Slice of Life March 20th, 2013 #slice2013

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My husband’s cousin posted this website earlier today, and it’s my new favorite.

Real tough guys don’t need guns,

they just need a positive, can-do attitude

Today’s slice of life is short and sweet.  I am incredibly proud of Chris.  Today he was up and out of bed, taking two walks around his floor at the hospital.  He wanted to see the view (he is on the top floor) and got to watch the helipad for a bit.  His positive attitude has amazed me, because I don’t think I would be able to do the same thing.  Plus, he is sitting in a hospital bed and still manages to make sure his parents and I  eat regularly and get everything done that we need to do.

So, in essence, today’s slice is really to say “thank you” to Chris, for being incredible.  And for being so positive through all of this.

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Slice of Life March 19th, 2013 #slice2013

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  I’ve spent the last week bursting into tears at random moments, culminating when I wept over Bailey eating my corned beef sandwich on Sunday.  Today was one of the hardest days of my life.  At 5am we left my in-laws’ house in South Jersey and drove to UPenn.  At 7:15am, Chris was taken into surgery. I’ve been a weepy, awful mess since last night.

The surgery went well, even better than expected.  He will be much better in the long run.  But wow.  And then he spent almost 10 hours in the recovery room, because his room wasn’t ready yet.  Talk about ridiculous!  But the nurse who was with him all day was great and Chris did an awesome job.  But there are no words for the ball of emotion that I am.

I have amazing friends and in-laws who took care of me all day.  I can’t thank my best friend Julie enough for driving own and spending most of the surgery sitting next to me, keeping me calm.  In 2002 she moved to Ithaca to attend Cornell, then to Massachusetts when she went to MIT for grad school.  Two weddings and a baby later, we are back in the same state as of two weeks ago.  Someone was looking out for me in that regard.  I’m not sure I would have made it through the morning without her there.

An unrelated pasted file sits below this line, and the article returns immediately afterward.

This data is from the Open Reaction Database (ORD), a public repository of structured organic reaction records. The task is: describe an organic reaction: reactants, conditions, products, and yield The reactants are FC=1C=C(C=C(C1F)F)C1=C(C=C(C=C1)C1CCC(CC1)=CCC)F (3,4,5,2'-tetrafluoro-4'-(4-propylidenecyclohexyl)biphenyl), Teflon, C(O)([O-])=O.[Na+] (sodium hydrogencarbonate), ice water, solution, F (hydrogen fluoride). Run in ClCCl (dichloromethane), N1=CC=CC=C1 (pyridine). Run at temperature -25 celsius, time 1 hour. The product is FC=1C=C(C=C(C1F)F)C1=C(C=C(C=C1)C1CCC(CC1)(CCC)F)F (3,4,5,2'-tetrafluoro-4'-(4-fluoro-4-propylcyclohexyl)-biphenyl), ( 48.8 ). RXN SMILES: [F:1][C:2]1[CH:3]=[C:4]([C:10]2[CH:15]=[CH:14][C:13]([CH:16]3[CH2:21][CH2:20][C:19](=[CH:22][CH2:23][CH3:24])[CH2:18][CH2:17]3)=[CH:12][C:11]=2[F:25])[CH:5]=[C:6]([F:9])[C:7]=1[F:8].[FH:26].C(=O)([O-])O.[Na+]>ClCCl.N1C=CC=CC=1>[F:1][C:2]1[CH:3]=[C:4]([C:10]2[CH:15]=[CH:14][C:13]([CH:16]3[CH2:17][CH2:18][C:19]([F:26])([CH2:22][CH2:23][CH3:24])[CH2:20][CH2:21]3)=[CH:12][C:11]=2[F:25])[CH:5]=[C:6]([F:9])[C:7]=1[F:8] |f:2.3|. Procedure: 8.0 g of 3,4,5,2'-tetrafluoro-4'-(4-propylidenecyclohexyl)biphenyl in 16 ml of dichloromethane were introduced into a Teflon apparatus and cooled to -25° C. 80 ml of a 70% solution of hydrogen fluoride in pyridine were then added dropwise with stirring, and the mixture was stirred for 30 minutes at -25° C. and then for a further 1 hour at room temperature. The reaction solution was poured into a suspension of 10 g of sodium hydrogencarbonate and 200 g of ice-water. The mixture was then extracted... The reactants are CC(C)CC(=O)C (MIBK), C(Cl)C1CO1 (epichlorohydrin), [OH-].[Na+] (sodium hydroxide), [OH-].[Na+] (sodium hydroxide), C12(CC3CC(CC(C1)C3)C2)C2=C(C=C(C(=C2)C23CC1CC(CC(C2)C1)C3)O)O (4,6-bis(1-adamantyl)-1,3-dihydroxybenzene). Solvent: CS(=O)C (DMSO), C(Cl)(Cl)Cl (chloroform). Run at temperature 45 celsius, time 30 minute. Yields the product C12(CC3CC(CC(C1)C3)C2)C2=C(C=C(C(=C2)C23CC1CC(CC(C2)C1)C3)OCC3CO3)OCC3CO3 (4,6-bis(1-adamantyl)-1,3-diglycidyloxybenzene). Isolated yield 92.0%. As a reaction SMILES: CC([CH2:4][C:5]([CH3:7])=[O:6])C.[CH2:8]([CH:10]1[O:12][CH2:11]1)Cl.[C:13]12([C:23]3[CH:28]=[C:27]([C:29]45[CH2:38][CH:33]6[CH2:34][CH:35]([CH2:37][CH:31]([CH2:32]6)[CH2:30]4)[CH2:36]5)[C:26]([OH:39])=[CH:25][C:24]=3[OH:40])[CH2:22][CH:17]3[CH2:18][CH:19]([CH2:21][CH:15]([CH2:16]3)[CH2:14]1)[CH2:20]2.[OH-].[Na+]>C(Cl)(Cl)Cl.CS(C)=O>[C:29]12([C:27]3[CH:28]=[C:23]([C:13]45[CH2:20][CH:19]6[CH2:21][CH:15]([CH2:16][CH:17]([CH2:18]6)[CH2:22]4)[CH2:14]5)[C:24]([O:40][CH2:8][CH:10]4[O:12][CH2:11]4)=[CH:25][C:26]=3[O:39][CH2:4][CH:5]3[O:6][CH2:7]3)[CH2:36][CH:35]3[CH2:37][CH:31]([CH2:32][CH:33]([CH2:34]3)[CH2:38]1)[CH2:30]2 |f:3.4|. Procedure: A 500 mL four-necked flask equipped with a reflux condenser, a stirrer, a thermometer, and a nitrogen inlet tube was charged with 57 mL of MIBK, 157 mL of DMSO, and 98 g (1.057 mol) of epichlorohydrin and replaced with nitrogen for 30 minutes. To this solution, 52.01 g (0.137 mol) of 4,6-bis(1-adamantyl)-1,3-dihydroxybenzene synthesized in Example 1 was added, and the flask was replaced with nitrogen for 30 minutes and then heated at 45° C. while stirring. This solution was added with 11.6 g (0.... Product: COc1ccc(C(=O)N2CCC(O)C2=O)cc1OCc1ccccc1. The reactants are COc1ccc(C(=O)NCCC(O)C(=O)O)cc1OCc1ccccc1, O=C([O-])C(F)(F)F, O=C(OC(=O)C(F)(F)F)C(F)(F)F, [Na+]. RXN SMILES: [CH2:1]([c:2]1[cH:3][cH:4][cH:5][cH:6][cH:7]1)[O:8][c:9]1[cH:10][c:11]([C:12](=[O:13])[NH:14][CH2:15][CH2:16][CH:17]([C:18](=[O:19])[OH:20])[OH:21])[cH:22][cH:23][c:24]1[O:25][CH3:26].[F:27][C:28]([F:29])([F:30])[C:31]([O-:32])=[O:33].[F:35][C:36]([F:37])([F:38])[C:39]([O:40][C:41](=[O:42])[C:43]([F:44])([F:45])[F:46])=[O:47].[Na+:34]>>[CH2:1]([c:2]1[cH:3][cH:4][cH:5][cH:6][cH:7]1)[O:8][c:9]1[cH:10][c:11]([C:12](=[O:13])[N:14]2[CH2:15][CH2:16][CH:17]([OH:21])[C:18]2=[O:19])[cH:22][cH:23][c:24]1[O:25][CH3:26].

And also, a big thanks to the nurses who checked with me all day.  I so don’t do hospitals.  Needles make me faint and I get pale at the thought of an IV.  Three or four times today different nurses pulled me aside to make sure I was ok if I looked woozy.  They also made fun of me when I explained that I couldn’t watch them take blood or change the IV.  But I guess I would make fun of them if they cringed at the thought of dealing with high schoolers!  To each his own.

Most importantly, I am so proud of Chris, who has dealt with this for the last few months, dealt with my over-the-top weepiness at the drop of a hat, and came out of surgery smiling and joking.  He has a fabulous attitude and I am ridiculously proud to call him my husband.  One day down, only a few more days to go before he comes home.

We’ve reached the top of the mountain, and hopefully it is all downhill from here.

*PS- I am also grateful for awesome students, who took my absence in stride.  Especially my seniors, who won’t see me all week but followed the instructions in my googledoc to a tee.  They ran a backchat while analyzing a disaster movie and the conversation was fantastic.  They even managed to clean up and send me a copy before the end of the period. As I skimmed the transcript earlier today, I breathed a sigh of relief. One less thing to stress about!

Slice of Life March 18th, 2013 #slice2013

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“Today’s Specials”

“Pastachio Pancakes with whipped cream and strawberries”

I couldn’t stop staring at the sign in our local diner.

“They spelled pistachio wrong on the specials menu,” I told Chris.

“Are we going to have to leave? Because they spelled it wrong?” he asked.

Ok, so maybe I have an obsession with establishments spelling words correctly.  But really, pastachios?  How can you

Diner

Diner (Photo credit: Jayjay P)

leave that up there for all the people in the restaurant to see?  And how is it possible that no one else who works at this diner noticed the issue?  It was the first special on the list!  And it was written in green (in celebration of St. Patrick’s Day, perhaps?) so it stood out even more!

Normally, I don’t patronize restaurants where they can’t spell or use spellcheck on their menu.  Seriously.  I have a problem.

I did not leave the diner, as I wanted my eggs and pancakes, and Chris really wanted his Eggs Benedict with Corned Beef Hash.  But the sign haunted me through our entire meal.  I couldn’t look up without seeing it, staring at me.  I was tempted to go over and fix the spelling myself, but I decided that would be obnoxious.

And then, right as we were about to leave, a waitress walked over to the whiteboard and erased everything!  It was apparently time to switch from the breakfast specials to the lunch/dinner specials, so the offensive spelling disappeared.  Even better?  They stopped writing the updated specials about halfway through because it got busy, and I didn’t have to stare at anymore misspelled words.  :)